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History of the Trade Contacts

The Puntite factor in the history of ancient Egypt had existed since the pre-dynastic period, the turn of fourth century millennium BCE. But the definite data about trading missions sent to Punt cover nearly fifteen centuries of 2590-1150 BCE, which contain the greatest periods in the history of dynastic Egypt.

Fig. 2 Somalo-Egyptian contacts with other trade routes of Egypt, (After Rosemary Reese 2006, The Ancient Egyptians, teaching
The known information about Punt began with Pharaoh Khufu 2589-2566 BCE, the builder of great pyramids in Giza, near Cairo. His son owned a slave from Punt. It ended with Pharaoh Ramses III, 1182-1151 BCE. Probably as an attempt at spiritual rehabilitation of irrevocably declining Egypt by boosting ritual services and by showing that the old glory is still at hand, Ramses 111 sent an ambitious mission to Punt around 1167 BCE which returned with fresh incense. This was almost the last expedition to Punt.

Although the excavations always come up with new information, generally there are about twenty known naval expeditions to Punt.

In addition to the national name of Ta Punt (Punt Land) the Egyptians gave the land ideological names such as Ta Neter (Land of God), and land of Gods or Ancestors; as well as material names like Kheto-Anti (terraces of incense trees) and land of gold. Besides their individual names, they called products collectively ‘wonderful things from Punt’.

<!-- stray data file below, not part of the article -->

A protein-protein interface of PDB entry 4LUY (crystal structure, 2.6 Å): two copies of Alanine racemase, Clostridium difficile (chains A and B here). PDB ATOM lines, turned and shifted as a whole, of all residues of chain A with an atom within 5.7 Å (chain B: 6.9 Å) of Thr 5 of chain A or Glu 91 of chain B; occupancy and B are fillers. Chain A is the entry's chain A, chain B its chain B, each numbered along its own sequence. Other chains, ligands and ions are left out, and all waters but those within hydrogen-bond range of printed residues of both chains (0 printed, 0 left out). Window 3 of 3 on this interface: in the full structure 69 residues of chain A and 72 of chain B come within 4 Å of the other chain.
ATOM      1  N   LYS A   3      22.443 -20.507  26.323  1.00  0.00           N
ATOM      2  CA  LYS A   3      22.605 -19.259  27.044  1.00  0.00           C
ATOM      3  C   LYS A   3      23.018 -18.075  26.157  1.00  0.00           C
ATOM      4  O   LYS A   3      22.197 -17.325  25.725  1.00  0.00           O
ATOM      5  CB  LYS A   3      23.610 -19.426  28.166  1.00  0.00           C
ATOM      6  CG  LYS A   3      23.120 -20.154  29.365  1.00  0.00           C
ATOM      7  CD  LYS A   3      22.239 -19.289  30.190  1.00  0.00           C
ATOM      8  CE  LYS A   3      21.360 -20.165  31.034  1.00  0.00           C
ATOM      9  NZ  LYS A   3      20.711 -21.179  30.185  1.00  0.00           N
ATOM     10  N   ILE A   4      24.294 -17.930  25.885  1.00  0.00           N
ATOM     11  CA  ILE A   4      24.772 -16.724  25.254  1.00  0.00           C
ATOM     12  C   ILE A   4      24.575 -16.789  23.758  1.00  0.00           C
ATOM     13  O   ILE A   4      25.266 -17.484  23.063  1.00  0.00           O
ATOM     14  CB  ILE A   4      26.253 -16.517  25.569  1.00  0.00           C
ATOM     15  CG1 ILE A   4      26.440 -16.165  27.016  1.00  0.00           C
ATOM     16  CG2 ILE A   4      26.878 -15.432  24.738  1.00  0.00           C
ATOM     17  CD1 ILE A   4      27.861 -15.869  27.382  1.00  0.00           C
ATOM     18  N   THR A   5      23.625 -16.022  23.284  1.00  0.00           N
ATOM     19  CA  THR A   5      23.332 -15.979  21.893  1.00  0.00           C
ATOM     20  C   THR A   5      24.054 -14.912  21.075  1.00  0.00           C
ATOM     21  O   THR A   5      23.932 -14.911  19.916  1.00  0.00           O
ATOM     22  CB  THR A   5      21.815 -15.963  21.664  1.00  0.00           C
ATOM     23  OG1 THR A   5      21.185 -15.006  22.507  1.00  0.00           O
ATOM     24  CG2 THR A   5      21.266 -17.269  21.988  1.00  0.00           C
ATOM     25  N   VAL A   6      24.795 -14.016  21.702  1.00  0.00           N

One of the earliest and most detailed imports from Punt was brought by a mission sent by Pharaoh Sahure (2490-76 BCE) of the new Kingdom. Incense was the main part of the Cargo brought back by the mission which consists of 80,000 aromatic units, 6,000 gold and silver units, and a lot of ebony woods, with first Puntite Pictures.

Unlike the pictures of various other nations, the representations of Puntites or Somalis in this early period were depicted on the monuments in sharp resemblances to the Egyptians themselves. Punt was described as land of gold and aromatics, god and ancestors of Huur (falcon) Kings.[i]

During the first intermediate period, just shortly prior to the beginning of the Middle Kingdom, the purpose of the missions was still the same as the earlier era. A leader in the Red Sea area called Henu built ships for a naval mission to Punt by an order of the Luxor-based pharaoh Mentuhotep (2125-12). The expedition returned with cargo that consisted mainly incense. Throughout the era of the Middle Kingdom, 2040-1780 BCE, expeditions were almost taking place on a regular course. The contacts might have sometimes been interrupted by internal crises or foreign disturbances.[ii]

However, the greatest and most detailed maritime expedition was dispatched by Queen Hatshepsut of the New Kingdom around 1,490 BCE. The mission, whose destination is reckoned to be at Caluula, near Raas Caseyr or Cape of Spices (Guardafui),[iii] brought back:

“all the goodly fragrant woods of God’s Land (Land of Punt) heaps of myrrh resin, fresh myrrh trees, ebony, pure ivory, green gold of Emu, cinnamon wood, khyst wood, ihmut incense, souter incense, eye cosmetic, apes and monkeys, dogs, skins of southern panther.”[iv]

Read more: Kingdom of Punt


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